Flexibility is important when you’re the coach of a D-League franchise. Take Scott Morrison, the league’s Coach of the Year after leading the Maine Red Claws to a 35-15 record and top playoff seed last winter.

Heading into the first two games of the season last weekend in New York and Ohio, Morrison drew up three rotations, depending on which players (if any) the parent Boston Celtics decided to send Morrison’s way.

“We ended up using two out of the three,” said Morrison, who welcomed swingman James Young and power forward Jordan Mickey for the opener, and point guard Terry Rozier just before the team’s first victory at Canton.

“It kind of throws you off a little bit that way, but it’s one of those problems that you like to have because obviously they’re real good players and they can contribute.”

All three young Celtics are expected to be in town Friday night as the Red Claws make their home debut at the refurbished Portland Expo against the newest D-League team, Raptors 905, a franchise affiliated with Toronto but located in nearby Mississauga, Ontario.

The number refers to the area code of suburban Toronto.

Last season the Celtics wound up sending six players to the Red Claws at various times to get them more playing time. Young was the most frequent visitor, suiting up 17 times for the Claws.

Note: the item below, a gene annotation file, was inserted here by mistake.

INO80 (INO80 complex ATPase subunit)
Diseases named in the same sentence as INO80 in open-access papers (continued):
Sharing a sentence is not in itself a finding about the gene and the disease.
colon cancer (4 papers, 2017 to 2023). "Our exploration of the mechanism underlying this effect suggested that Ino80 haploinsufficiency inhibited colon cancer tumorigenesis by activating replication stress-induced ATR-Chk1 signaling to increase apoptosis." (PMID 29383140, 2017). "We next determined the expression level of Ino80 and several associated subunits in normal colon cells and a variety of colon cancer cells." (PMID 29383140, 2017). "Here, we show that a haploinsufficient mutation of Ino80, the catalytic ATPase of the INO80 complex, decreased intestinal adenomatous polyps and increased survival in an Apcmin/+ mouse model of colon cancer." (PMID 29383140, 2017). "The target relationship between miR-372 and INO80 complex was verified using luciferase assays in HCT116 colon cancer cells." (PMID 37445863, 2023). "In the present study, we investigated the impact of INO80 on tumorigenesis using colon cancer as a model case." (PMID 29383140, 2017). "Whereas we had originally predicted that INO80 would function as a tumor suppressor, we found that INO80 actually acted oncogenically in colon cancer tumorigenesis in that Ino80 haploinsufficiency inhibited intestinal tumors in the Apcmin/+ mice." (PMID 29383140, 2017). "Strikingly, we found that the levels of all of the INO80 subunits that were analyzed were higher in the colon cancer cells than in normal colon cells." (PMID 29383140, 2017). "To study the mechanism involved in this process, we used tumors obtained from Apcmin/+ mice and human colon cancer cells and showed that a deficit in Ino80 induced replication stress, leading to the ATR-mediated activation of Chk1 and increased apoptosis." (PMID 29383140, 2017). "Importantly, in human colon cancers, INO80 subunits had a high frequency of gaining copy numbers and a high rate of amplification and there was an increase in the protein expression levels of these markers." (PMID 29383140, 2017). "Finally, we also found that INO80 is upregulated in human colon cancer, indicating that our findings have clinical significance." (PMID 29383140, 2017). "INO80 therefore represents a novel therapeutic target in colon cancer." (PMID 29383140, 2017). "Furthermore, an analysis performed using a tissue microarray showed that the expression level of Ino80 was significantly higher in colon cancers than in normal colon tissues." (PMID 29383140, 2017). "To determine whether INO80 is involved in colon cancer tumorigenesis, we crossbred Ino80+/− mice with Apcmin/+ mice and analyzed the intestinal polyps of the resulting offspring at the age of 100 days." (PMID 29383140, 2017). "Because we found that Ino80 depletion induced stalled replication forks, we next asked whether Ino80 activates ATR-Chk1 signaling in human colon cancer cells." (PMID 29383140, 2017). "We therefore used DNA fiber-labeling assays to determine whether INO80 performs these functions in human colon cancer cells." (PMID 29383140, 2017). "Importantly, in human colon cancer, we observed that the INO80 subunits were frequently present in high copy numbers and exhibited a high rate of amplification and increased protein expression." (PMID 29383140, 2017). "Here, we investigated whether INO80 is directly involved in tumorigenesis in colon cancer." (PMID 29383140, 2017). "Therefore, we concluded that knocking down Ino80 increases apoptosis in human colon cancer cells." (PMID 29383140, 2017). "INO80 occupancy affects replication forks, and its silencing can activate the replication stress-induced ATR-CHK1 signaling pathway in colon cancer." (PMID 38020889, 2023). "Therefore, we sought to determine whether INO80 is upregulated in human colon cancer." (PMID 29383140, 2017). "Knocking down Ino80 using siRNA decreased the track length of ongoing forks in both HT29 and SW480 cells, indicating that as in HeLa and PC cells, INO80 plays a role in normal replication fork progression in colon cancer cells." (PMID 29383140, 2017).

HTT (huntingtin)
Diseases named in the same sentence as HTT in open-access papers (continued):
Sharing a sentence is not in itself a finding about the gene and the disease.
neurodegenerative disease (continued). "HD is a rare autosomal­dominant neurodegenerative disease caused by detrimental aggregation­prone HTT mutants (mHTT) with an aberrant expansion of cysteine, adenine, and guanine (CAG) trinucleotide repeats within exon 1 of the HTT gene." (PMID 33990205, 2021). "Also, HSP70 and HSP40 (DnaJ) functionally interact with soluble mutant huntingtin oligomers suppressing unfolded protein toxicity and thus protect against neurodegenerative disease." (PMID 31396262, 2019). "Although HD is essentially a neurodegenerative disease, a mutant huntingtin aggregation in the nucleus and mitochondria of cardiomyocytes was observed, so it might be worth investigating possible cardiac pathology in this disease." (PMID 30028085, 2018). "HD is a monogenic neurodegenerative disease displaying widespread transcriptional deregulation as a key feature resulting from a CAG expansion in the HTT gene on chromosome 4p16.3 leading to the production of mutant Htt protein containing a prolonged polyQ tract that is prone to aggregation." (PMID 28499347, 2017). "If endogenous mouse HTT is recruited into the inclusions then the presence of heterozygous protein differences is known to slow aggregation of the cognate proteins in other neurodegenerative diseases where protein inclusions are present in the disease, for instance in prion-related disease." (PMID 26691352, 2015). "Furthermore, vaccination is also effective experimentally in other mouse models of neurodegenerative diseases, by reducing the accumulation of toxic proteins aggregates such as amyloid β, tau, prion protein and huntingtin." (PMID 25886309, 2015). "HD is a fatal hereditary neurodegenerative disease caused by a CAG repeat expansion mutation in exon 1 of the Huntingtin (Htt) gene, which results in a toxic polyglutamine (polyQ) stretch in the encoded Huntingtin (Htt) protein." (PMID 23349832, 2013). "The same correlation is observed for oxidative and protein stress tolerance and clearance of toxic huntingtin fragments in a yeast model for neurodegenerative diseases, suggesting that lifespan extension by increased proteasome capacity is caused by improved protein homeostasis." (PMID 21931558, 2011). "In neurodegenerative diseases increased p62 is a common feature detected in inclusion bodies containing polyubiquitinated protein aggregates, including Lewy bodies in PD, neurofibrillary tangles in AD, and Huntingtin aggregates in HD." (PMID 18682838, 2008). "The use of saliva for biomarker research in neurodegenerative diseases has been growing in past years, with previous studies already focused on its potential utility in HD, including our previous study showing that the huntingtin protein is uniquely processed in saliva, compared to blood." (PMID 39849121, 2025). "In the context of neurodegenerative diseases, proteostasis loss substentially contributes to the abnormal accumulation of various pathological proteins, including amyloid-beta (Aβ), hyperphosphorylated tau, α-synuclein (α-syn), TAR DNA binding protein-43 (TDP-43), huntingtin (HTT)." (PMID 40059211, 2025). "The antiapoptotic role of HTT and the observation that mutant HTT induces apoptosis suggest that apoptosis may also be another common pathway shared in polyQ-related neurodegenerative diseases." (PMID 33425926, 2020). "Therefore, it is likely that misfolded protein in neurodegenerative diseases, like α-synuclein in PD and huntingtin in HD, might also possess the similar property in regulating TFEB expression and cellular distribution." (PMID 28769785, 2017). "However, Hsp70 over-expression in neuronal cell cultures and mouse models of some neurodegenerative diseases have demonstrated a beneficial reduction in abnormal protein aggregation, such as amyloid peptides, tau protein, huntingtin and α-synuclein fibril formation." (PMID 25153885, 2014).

Portland fans should expect to see more of Young this season, with NBA rookies Mickey, Rozier and R.J. Hunter.

The Celtics have a 15-man roster but only 13 players active for any particular game, so if the team avoids injuries the guys who are lowest on the depth chart won’t see much playing time.

Sending them 100 miles up to Portland has been a simple way to keep them sharp and continue their progress.

“I think it’s been a pretty good system so far, the way the Celtics and (Red Claws) do it,” Morrison said. “They can only dress 13 so that means two guys aren’t playing, no matter what. Obviously we always hope the Celtics are healthy. That would potentially mean we would have more of an opportunity to have those guys with us.”

Four players who were with Morrison last year have returned to the Claws: Omari Johnson, Andre Stringer, Ralph Sampson III and Davion Berry.

Four more joined Morrison at Boston’s preseason training camp before signing with the Claws: Levi Randolph, Corey Walden, Coty Clarke and Malcolm Miller.

Miller, a rookie out of Holy Cross, said the Red Claws don’t miss a beat when a player or players from the Celtics join them.

“The great thing is we’re modeling our offense a lot after the Celtics’ offense,” Miller said. “So when they come in, it’s a smooth transition.”

Last season’s league MVP, Tim Frazier, won an NBA job with the Portland Trail Blazers as a backup point guard. Another Red Claws veteran, Chris Babb, decided this week to play in Germany after being waived last month by Golden State.

Berry, Walden and Stringer inherit the playmaking duties handled so well last season by Frazier, who averaged 9.5 assists per game and turned four triple-doubles.

“We have enough guys that can get in the paint and create (shots) for others,” Morrison said. “Now we’ve got to get guys finishing.”

Whether the current blend of old and new can put together another playoff run remains to be seen. The first clues come Friday night.

“I think we’re going to be competitive if we defend and rebound,” Morrison said. “But we’re going to have to shoot the ball better than we did (40.9 percent from the field) the first two games.”


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